Lidocaine demethylates DNA

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Vermont, school in Western MA
Abstract

Background
Anaesthetic management of cancer surgery may influence tumour recurrence. The modulation of gene expression by methylation of deoxyribonucleic acid (DNA) (epigenetics) is increasingly recognized as a major hallmark of cancer. Next to direct effects of local anaesthetics upon tumour cells, the ester-type local anaesthetic, procaine, has been shown to affect methylation status in several tumour cell lines, promoting the reactivation of tumour suppressor genes. We sought to determine whether the prototype amide-type local anaesthetic, lidocaine, influences the survival and epigenetic status of oestrogen receptor (ER)-positive and -negative breast cancer cell lines in vitro.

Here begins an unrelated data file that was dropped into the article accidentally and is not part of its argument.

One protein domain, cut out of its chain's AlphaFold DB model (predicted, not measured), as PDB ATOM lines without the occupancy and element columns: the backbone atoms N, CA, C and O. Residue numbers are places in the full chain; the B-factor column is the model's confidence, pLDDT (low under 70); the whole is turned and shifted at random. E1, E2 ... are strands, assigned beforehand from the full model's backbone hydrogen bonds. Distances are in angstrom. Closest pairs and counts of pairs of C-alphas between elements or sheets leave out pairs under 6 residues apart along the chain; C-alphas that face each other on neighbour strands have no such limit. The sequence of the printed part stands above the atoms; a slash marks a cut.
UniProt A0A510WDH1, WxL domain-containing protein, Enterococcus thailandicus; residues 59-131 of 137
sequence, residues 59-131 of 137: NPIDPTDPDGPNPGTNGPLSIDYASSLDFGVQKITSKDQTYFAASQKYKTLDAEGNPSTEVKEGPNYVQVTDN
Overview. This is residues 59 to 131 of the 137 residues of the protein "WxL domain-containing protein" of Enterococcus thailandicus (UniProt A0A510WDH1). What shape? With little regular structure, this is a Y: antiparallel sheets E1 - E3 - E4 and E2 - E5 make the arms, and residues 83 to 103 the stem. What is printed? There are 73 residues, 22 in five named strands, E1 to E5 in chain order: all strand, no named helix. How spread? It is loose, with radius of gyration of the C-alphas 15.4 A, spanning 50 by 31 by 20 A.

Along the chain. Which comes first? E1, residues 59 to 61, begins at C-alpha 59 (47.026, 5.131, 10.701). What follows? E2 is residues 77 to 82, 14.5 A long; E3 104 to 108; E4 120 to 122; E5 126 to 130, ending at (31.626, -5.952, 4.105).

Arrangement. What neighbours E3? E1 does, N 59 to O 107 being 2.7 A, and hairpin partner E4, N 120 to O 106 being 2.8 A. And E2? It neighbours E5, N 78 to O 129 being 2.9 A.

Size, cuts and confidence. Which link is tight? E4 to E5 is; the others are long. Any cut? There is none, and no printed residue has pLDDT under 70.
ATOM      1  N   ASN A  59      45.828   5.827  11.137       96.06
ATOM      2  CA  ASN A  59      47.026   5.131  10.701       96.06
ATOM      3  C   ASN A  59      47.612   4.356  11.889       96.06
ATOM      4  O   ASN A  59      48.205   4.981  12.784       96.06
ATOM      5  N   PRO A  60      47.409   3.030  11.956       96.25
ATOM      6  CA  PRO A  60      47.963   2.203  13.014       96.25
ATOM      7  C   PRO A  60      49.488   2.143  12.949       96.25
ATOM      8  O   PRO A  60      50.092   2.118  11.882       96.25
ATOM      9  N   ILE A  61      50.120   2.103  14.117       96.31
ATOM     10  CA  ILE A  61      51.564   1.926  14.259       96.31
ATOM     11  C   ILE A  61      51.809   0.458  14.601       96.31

Methods
Breast cancer cell lines BT-20 (ER-negative) and MCF-7 (ER-positive) were incubated with lidocaine and procaine as the reference substance. We performed cell count and determined apoptosis using TUNEL stain. Further, we assessed global methylation status, and methylation of three known tumour suppressor genes (RASSF1A, MYOD1, and GSTP1) using the MethyLight assay and real-time quantitative polymerase chain reaction, respectively.
Results
Baseline methylation was 100-fold higher in BT-20 cells. Here, we observed a dose-dependent decrease in DNA methylation in response to lidocaine (1, 0.01, and 0.01 mM) after 72 h (P<0.001, <0.001, and 0.004, respectively). The corresponding changes were smaller in MCF-7 cells. Global methylation status was profoundly influenced, but the methylation and mRNA expression status of three tumour suppressor genes was unchanged.
Conclusions
Our findings suggest that demethylating tumour-suppressive effects of anaesthetic interventions may only be detectable in specific types of cancer due to differential methylation profiles. In conclusion, at clinically relevant concentrations, lidocaine demethylates DNA of breast cancer cell lines in vitro.